Wednesday , June 29 2022

Hardly surprising

It appears St. Maarten is in a constitutional dispute with the Netherlands concerning the instruction for an integrity investigation via the governor (see Saturday paper). This is a comment in The Daily Herald. The Wescot-Williams cabinet will not cooperate with such pending an advice from the Council of State. The main complaint is the manner in which the Kingdom Council of Ministers is going about it. There is concern that allowing this course of action would set a dangerous precedent for the entire Dutch Caribbean. The other argument is that authorities in Philipsburg already are taking steps to address the issue, including an integrity assessment by Transparency International (TI). However, this does not seem to have convinced The Hague, particularly Prime Minister Mark Rutte and Kingdom Relations Minister Ronald Plasterk.
The latter should hardly be surprising. After all, there have been two changes in government since 10-10-10, both sparked by parliamentarians leaving their respective parties and taking their seats with them. Not only that, but there have been shooting threats among elected members, accusation of attempts at political bribery and, last but not least, the Bada Bing tape. Add to that the ongoing investigation into alleged vote-buying and the electoral picture isn’t exactly a pretty one. Moreover, even before country status there were questions regarding the role of one commissioner regarding the harbour and the purchase of a crane, while another got in trouble for creating a confl ict of interest at a government-owned company. That same person as minister later was forced to step down due to a lease land scandal. One other former commissioner who is now senator was even convicted of corruption regarding the still-unoccupied new Administration Building. There has been plenty more controversy since; for example, concerning sand and asphalt. The instruction actually mentioned possible ties with the illegal circuit. The latter may refer to, among others, a local casino proprietor with legal troubles in Italy, but there is also the lottery boss who is currently the subject of a money-laundering and tax-evasion probe in Curaçao.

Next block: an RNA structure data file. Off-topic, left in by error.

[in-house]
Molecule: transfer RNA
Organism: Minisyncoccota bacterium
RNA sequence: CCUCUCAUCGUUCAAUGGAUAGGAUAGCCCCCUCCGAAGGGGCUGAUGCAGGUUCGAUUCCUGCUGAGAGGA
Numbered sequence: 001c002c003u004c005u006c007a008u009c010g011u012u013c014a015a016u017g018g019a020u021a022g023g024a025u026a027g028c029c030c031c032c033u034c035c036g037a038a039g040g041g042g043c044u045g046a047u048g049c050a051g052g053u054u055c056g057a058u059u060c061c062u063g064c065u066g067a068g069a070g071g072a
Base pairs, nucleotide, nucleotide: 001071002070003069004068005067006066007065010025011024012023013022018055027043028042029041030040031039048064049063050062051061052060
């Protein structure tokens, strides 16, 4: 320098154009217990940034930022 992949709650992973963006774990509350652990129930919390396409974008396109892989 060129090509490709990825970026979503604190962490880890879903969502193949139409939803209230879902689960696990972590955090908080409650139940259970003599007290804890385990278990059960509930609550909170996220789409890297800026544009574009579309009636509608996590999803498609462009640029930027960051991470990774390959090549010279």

Perhaps it also has to do with certain things considered important for the necessary checks and balances to help ensure proper governance remaining forthcoming, despite promises to the contrary. One example might be the still pending Gaming Control Board

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